Let me borrow a few words from Manila Times columnist Ben Kritz to put it succinctly:

The Philippine voters are not the droids you’re looking for, folks. It is an understandable offense to peoples’ idealism, but it is what it is: There are powerful influences that make things happen — or not — in this country, and they are where your energies should be directed.

During tropical storm Haiyan, the ambag-ambag bits-and-pieces donations, while being helpful for the ultimate cause of the victims, were without a massive, efficient, and effective infrastructure complex which the US military, in its own aid operations, possessed. In the same mold, the masa need to get it into their skulls that their tingi-tingi support for president Duterte is not enough. They need a more influential voice, a bigger megaphone, a more organized, efficient, and effective piece of infrastructure through which they can counter the influence of the Yellow media. Where that’s going to come from remains to be seen.

And no, making noise and spreading articles on numerous individual social media accounts does not really count.

Pointing out the weaknesses of the Duterte administration is, by no means, an indication that we want it to fail. Rather, those of us who are holding out hope for the Duterte administration want it to succeed where the Aquino administration, due to its own hubris, failed. If anything, the Duterte administration seems to show a capacity for a learning curve; what’s more important is that, as benign0 has pointed out, Duterte has shown that he listens to the people.

As media personality Teddy Boy Locsin Jr. has opined, we must not waste Duterte’s leadership, and perhaps the best chance of real change we’ve had in quite a long time. Part of taking advantage of this leadership is helping him realize where he needs to compensate. Our fate as a nation hinges on it.

[Photo courtesy:]

52 Replies to “Three fundamental weaknesses of the Duterte administration”

  1. The Change is up to us…not Duterte. YellowTards are here to make mischief. They want the old Feudal Oligarchy and the Drug Mafia, to continue their work.

    The Media was used as a Propaganda Machine by Aquino. They were used to sell the Aquino’s heroism and sainthood. It was like Adolf Hitler, during the Nazi reign in Germany. The NAZI German media, became the propaganda machine of Hitler. This was the cause that, the Holocaust happened in Nazi Germany.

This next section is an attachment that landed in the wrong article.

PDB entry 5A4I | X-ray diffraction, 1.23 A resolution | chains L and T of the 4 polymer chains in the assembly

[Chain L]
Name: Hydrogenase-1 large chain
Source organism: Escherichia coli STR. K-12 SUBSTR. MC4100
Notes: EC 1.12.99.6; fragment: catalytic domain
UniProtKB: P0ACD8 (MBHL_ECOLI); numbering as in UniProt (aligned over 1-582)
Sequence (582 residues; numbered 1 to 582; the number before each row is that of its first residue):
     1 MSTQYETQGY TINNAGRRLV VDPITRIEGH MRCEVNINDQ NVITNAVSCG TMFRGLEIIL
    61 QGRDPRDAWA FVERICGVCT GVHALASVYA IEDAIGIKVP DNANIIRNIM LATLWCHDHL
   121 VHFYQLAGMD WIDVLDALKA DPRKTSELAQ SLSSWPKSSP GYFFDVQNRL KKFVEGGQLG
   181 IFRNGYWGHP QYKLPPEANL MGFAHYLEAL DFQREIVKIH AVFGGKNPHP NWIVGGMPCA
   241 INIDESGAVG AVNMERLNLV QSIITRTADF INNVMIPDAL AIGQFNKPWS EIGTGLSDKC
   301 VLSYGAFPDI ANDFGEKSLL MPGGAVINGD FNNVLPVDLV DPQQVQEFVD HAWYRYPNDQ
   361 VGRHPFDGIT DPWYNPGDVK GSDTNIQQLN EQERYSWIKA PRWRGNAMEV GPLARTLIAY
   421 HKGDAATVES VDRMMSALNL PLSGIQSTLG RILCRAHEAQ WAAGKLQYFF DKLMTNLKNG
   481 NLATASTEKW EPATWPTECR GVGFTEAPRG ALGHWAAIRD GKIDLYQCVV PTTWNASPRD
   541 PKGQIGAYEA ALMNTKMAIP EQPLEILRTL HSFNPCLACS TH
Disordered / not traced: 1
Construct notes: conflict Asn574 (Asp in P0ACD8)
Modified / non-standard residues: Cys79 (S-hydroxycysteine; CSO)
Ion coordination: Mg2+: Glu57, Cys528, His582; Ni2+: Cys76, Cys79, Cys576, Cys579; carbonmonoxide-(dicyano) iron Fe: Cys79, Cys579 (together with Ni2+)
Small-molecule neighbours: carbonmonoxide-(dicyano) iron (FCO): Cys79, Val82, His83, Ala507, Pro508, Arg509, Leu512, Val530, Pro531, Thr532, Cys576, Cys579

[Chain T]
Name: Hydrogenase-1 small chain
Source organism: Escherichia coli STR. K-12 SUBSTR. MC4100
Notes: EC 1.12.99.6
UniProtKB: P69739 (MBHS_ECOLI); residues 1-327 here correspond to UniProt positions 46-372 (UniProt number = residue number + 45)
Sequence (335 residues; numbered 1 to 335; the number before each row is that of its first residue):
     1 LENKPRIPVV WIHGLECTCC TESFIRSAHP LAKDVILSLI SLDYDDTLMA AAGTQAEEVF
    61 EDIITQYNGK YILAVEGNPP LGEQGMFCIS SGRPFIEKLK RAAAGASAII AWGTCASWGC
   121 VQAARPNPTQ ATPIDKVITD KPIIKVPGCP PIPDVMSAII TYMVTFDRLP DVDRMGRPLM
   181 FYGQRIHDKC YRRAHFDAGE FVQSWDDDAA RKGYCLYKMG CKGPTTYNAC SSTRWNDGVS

The problems of our country are serious and too many. They were aggravated during the Aquino era. We, not Duterte, can only solve these problem. We, begin with informing the true situation to our fellow Filipinos. Then, we can have solutions to solve these problems. It is a Team Effort.

    Those YellowTards care only for themselves, and their political masters, who employ them ! This is the reason, they are here, to confuse us ! A Chorus Boys of YellowTards of Aquino and De Lima, admiring themselves of their intellectual bankruptcy !

      1. Guest:

        Figure it out yourself ! Don’t you have brains ? Or you are just one of the YellowTards, who blog nonsense !

    1. I agree. If we can only indefinetely remove all the yellowtards in this country. Feed them to sharks, they are all crap fodder. They have no value in life and should all be throw to jail for being traitor of this country.

    2. The Liberal Party is an oxymoron just by the name. Liberals, as understood globally, favor equality above all and seek to undermine any inequality present in a society. Why support the oligarchy when they are the root causes of the massive gap between rich and poor? If there is one thing the Liberal party is consistently good at, it is being a hypocrite in every one of their so-called ideologies.